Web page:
The 1996 national welfare reform law imposed a five-year time limit on federally funded cash assistance, established stricter work requirements, and provided greater flexibility for states in designing and managing programs. This report — the last in a series from MDRC’s Project on Devolution and Urban Change — describes how welfare reform unfolded in Los Angeles County (particularly between 1998 and 2001) and compares welfare reform experiences and outcomes there with those in the other three Urban Change sites: Cuyahoga County (Cleveland), Miami- Dade County, and Philadelphia.

    After presenting a digest of the study’s findings, this summary report offers background on the Urban Change study in Los Angeles, depicts the county’s demographic and economic environment, describes the implementation of welfare reform, explains the effects of reform on welfare receipt and employment and on the lives of welfare recipients, describes what happened in Los Angeles neighborhoods during welfare reform, and concludes with policy implications drawn from conclusions from all four Urban...

    The 1996 national welfare reform law imposed a five-year time limit on federally funded cash assistance, established stricter work requirements, and provided greater flexibility for states in designing and managing programs. This report — the last in a series from MDRC’s Project on Devolution and Urban Change — describes how welfare reform unfolded in Los Angeles County (particularly between 1998 and 2001) and compares welfare reform experiences and outcomes there with those in the other three Urban Change sites: Cuyahoga County (Cleveland), Miami- Dade County, and Philadelphia.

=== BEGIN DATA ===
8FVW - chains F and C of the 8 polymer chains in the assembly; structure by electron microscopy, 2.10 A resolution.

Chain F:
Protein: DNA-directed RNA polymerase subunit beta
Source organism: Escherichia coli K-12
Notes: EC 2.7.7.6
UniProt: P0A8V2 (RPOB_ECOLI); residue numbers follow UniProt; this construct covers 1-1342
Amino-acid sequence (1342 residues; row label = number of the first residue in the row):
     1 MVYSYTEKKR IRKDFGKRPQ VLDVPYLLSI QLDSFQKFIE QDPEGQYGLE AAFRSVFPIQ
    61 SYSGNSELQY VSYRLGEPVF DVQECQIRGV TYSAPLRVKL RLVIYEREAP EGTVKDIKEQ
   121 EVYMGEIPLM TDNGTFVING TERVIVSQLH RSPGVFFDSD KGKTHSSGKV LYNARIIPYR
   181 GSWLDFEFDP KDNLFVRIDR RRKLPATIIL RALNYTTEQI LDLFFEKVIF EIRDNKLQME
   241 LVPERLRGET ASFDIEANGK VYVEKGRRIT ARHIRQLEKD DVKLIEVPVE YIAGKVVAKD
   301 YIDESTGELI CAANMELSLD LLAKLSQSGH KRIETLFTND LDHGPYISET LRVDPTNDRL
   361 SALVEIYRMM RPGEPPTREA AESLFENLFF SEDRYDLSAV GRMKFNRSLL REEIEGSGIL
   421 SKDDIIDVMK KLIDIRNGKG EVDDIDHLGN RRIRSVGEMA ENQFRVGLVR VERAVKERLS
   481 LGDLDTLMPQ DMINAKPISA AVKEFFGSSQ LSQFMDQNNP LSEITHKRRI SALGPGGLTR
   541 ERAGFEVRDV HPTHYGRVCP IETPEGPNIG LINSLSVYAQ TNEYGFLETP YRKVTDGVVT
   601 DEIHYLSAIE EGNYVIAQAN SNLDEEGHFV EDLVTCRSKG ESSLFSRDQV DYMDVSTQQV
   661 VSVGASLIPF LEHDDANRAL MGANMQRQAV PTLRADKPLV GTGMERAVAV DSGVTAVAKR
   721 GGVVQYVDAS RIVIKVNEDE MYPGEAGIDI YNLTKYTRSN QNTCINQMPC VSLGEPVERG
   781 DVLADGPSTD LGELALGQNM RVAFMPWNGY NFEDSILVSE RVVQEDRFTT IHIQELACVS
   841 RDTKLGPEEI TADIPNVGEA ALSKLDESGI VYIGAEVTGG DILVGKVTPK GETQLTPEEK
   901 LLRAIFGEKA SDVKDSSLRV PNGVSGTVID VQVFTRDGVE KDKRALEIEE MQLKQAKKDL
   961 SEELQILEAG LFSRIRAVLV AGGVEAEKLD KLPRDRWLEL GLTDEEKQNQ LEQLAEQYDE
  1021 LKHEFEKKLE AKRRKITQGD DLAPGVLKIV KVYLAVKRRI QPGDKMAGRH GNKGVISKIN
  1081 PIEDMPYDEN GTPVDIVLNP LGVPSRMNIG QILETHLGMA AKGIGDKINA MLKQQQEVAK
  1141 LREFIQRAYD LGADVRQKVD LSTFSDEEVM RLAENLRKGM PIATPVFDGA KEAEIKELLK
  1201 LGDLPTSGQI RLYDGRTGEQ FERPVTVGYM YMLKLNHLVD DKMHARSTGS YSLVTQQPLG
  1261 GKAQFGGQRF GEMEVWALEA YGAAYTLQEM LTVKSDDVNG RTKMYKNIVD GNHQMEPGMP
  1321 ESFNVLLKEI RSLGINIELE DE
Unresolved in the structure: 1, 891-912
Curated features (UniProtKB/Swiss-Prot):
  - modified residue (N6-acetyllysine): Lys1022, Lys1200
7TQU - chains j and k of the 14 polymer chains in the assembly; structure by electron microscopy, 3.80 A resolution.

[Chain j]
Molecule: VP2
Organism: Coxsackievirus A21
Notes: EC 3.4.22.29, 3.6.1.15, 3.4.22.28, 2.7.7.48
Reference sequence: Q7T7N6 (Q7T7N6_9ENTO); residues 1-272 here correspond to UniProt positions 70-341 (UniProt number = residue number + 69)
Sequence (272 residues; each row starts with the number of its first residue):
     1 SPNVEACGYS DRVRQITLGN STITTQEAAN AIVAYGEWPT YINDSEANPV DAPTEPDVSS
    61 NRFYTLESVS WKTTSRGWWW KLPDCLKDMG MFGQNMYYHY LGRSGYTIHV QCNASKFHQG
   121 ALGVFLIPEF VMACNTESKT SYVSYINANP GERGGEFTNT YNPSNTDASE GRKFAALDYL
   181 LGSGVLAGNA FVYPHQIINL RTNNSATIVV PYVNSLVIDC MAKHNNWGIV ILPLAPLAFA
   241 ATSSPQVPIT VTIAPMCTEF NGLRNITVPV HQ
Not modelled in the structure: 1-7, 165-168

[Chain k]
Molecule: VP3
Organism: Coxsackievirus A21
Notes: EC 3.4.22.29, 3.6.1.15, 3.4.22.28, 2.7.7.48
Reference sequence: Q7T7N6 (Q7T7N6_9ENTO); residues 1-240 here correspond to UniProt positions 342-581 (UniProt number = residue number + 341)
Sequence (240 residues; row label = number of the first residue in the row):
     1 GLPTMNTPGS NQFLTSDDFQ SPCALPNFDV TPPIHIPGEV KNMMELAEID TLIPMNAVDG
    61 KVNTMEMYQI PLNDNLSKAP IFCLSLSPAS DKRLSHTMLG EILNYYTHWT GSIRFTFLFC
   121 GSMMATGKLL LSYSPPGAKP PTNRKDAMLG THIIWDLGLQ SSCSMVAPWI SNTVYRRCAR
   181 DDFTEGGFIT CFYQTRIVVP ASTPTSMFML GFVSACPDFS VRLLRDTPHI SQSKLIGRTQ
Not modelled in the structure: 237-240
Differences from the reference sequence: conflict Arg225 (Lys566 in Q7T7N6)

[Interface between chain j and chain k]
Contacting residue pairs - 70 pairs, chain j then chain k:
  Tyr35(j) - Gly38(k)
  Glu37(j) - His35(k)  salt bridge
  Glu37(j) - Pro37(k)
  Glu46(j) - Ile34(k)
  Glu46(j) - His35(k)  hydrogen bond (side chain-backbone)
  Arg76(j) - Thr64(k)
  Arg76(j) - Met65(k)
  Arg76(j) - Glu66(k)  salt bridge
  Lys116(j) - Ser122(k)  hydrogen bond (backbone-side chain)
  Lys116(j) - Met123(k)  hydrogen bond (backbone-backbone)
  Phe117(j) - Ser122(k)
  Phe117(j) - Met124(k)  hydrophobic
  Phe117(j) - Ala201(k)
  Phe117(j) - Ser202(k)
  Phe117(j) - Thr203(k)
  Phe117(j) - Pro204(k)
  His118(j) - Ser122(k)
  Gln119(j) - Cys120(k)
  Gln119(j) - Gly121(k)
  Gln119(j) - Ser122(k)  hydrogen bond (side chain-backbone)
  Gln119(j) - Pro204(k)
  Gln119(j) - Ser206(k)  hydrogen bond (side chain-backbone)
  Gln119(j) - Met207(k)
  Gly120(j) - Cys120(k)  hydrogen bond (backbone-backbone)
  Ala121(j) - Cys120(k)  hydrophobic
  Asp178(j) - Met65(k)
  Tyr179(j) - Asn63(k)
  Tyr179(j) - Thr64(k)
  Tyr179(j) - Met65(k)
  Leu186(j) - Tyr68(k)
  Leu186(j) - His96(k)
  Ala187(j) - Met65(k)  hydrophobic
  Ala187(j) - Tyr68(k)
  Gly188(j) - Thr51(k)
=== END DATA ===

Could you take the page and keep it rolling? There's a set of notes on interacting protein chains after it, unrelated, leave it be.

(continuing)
After presenting a digest of the study’s findings, this summary report offers background on the Urban Change study in Los Angeles, depicts the county’s demographic and economic environment, describes the implementation of welfare reform, explains the effects of reform on welfare receipt and employment and on the lives of welfare recipients, describes what happened in Los Angeles neighborhoods during welfare reform, and concludes with policy implications drawn from conclusions from all four Urban Change sites. (author abstract)

  • Individual Author: Richburg-Hayes, Lashawn; Freedman, Stephen
    Reference Type: Report
    Year: 2004